I was sitting on my bed with her the Friday after we met. Page was at work – he’d graduated last year and got a job as an assistant at a publishing office in the city, and he lived not too far away from me in his own apartment. He was with us as often as he could be, but he couldn’t ignore his job. I was in school during the week, but my schedule was relaxed, my classes spread out enough that I was able to check in on Poppy every few hours during the day. We had no other choice to but to leave her here alone when we left, but she didn’t seem to mind. She liked to be by herself, and she avoided my roommates when they were home. She had enough to occupy herself with when she was on her own – my coloring books, my novels, and I let her borrow my iPod. She seemed content, and she never complained.
I was brushing Poppy’s hair when my phone rang. Her hair was like mine when it was down – wavy and soft, my natural color – but she liked to wear it in braids the most, or little buns on top of her head.
When my phone rang, Poppy tensed, and I put the brush down.
“It’s okay,” I said, rubbing her back. She relaxed only a little under my touch, and I saw her glance at the phone screen. She started rubbing the charms on her bracelet when I answered. It was a habit Page and I had become familiar with in the last week, and we’d learned to recognize it as a sign that meant she was nervous or thinking about something she didn’t want to tell us.
“Hi, Mom.” My mother called every once in a while to check up on me. The university wasn’t too far from home, only an hour by train, but I didn’t go home that often, only on holidays and long weekends. It wasn’t that I didn’t like being around my family, but it was easier for me to be on my own. Ethan came to visit sometimes, when he hung out with Page, and when my parents took trips into the city for work, they would find time to stop by for an hour or two. But it had been a while since I’d last seen them. They didn’t know about Poppy.
“Hi, sweetheart,” my mother said, a smile in her voice. “How are you? I know finals are coming up, so I wanted to check in and see how you’re doing.”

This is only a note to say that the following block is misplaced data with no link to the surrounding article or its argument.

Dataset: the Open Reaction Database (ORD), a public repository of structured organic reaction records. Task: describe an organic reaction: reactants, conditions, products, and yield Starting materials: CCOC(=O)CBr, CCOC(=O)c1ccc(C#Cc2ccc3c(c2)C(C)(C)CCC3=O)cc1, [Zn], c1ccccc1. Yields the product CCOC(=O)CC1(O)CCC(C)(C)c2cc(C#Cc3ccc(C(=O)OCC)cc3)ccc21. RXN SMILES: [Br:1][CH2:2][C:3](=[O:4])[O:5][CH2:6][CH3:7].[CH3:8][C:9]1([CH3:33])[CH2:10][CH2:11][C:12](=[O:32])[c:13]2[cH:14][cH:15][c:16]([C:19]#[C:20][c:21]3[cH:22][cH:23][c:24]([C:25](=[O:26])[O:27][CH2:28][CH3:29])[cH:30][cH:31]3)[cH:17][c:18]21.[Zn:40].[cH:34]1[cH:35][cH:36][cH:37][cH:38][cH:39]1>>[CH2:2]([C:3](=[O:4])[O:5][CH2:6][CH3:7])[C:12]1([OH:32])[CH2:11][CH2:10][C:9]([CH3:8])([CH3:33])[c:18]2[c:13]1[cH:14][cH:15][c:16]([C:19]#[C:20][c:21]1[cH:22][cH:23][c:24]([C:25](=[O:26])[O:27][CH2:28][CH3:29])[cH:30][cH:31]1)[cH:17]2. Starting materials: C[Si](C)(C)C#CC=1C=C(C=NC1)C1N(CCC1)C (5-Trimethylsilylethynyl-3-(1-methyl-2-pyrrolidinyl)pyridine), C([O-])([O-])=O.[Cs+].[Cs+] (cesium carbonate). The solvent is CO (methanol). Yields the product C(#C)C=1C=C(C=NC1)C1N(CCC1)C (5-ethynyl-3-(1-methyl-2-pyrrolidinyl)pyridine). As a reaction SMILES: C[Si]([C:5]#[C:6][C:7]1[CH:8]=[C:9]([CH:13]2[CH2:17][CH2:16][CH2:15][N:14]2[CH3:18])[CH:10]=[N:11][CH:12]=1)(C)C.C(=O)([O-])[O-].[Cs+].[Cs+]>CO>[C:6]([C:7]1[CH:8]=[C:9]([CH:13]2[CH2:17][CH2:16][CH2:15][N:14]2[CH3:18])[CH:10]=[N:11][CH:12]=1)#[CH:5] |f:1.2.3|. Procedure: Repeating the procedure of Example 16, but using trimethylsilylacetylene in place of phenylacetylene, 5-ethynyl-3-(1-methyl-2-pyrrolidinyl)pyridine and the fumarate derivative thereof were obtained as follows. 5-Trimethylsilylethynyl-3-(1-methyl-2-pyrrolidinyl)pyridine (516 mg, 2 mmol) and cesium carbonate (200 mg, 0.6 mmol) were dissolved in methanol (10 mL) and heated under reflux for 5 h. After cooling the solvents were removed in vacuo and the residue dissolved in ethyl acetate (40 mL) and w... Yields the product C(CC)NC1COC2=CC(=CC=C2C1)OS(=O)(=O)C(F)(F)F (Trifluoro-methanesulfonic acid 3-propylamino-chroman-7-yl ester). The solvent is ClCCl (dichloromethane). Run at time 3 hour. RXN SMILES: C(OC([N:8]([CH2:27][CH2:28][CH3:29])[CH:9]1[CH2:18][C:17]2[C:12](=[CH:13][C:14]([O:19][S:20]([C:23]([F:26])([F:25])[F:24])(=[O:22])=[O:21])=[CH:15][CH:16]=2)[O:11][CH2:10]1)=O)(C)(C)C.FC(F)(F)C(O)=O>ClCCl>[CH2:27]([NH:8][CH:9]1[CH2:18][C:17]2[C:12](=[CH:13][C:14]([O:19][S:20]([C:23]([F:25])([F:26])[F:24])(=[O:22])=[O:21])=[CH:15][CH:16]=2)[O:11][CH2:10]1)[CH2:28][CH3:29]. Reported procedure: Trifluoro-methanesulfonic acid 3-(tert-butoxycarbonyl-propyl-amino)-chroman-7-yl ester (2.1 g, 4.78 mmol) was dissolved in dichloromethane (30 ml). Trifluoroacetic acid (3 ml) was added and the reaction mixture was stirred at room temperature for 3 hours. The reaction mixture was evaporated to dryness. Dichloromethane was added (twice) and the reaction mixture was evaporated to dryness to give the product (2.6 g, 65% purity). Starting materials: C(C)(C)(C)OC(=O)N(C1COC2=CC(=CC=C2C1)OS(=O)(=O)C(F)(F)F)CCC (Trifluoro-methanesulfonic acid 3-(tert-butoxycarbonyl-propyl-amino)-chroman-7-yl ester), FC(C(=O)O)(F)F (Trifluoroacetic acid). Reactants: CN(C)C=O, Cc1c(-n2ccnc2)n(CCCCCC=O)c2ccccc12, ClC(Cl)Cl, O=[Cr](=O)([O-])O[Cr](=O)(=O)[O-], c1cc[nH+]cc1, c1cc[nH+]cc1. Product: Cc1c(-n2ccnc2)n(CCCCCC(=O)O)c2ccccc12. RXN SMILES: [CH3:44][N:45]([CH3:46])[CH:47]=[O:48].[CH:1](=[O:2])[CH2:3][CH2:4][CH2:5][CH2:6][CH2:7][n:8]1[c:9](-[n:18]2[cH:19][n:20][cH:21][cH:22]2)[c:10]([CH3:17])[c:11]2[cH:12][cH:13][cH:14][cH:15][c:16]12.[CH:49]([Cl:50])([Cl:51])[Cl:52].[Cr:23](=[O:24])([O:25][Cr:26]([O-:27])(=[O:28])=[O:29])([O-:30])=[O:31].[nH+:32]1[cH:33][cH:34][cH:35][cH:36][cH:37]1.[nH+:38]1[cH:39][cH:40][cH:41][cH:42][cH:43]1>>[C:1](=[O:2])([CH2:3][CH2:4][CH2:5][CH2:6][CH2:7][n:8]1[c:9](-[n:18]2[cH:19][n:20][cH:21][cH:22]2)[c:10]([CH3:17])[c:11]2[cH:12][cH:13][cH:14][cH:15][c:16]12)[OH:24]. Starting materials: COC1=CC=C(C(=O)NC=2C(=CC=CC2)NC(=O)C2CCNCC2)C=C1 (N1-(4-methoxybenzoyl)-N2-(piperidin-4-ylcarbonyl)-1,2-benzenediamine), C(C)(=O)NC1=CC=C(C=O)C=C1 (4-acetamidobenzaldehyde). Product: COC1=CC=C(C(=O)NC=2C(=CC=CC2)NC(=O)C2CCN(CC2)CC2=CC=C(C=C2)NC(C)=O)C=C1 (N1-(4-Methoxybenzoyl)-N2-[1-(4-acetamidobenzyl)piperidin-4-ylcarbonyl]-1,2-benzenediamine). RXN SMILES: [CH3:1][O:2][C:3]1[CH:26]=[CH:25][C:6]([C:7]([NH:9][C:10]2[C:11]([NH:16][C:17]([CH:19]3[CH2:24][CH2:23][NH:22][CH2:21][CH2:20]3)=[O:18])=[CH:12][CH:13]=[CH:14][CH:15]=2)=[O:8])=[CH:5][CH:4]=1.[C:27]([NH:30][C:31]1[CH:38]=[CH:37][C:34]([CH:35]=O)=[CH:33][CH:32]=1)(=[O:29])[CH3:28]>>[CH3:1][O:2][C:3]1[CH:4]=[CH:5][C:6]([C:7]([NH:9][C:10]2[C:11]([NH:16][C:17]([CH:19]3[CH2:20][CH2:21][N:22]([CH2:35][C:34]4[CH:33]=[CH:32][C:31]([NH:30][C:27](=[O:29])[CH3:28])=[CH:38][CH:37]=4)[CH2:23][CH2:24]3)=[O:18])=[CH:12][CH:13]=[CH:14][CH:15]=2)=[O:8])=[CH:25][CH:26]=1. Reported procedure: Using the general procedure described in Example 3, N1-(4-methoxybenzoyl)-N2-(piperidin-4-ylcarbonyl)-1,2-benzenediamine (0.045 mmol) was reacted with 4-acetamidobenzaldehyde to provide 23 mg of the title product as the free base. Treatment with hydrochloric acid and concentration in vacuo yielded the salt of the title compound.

“I’m fine. I’m not too worried about finals.” The academics had never been my problem with school. It was always the people. In high school, my grades slipped after what happened, and when my parents expressed concern, I brought them back up as quickly as I could. I told them it was just stress, which was only partly true. They didn’t know the real truth. I didn’t know if I’d ever be able to tell them. Page was the only one who knew. I think my brother guessed at it, but he never asked.
“Good, good.” My mother was shuffling something on the other end of the line. “Are you coming home anytime soon? I know you said you planned to stick around the city for most of the time, but I’d like it if you stayed with us for at least a few days. We can go to the beach, take a little family vacation.”
“Sure,” I said easily, glancing at Poppy. “I will. A vacation sounds fun.” Maybe Page could took care of Poppy while I was gone, but even the thought of leaving her for more than a day set me on edge.
“Well, let me know whenever you plan on coming home. Did Ethan stop by last week? He was with Page,” Mom said.
“No, I didn’t see him.”
“He said Page has been busy all week. Have you two been spending a lot of time together?”
I could hear the insinuation in her voice, but I was used to it. My parents had always been supportive of my friendship with Page because he’d never given them any reason to distrust him, and he was a naturally trustworthy type of person. He was friendly to everyone. My parents liked him. Ethan was the one who always questioned it the most, especially as Page and I became even closer than Page was with my brother. After I turned eighteen, my mother asked me if I liked Page, and my dad gave me a lecture on making smart choices. I was pretty sure he pulled Page aside at one point, too, and thinking about what that conversation must have been like made me flush.
I was pretty sure my parents always knew that we would end up together eventually. My mother always pressed me for details, even when there were none to give. Ethan had gone from being suspicious of Page’s intentions to trusting us alone together, and trusting that Page would be there to support me. My brother and I had never been the closest, but he’d always been protective, and I think he liked having someone else around to watch out for me when he couldn’t do it himself.
My mother was still waiting for an answer to her question, so I said, “He’s stopped by a few times.”
“I think it’s nice that he lives so close to you. It makes me not worry so much,” my mom said, and I smiled. I liked having him so close, too. It was selfish of me, really, but I was glad he hadn’t moved far away after he graduated, and I was glad he’d taken a job in the city. I didn’t know what I would do if he wasn’t within my reach. In college, I was much better than I was in high school, and I could handle things on my own just fine by then, but Page was my support system in case I fell to darker places. I wanted him close. I couldn’t even count how many times he’d helped me in the last three years since we’d met.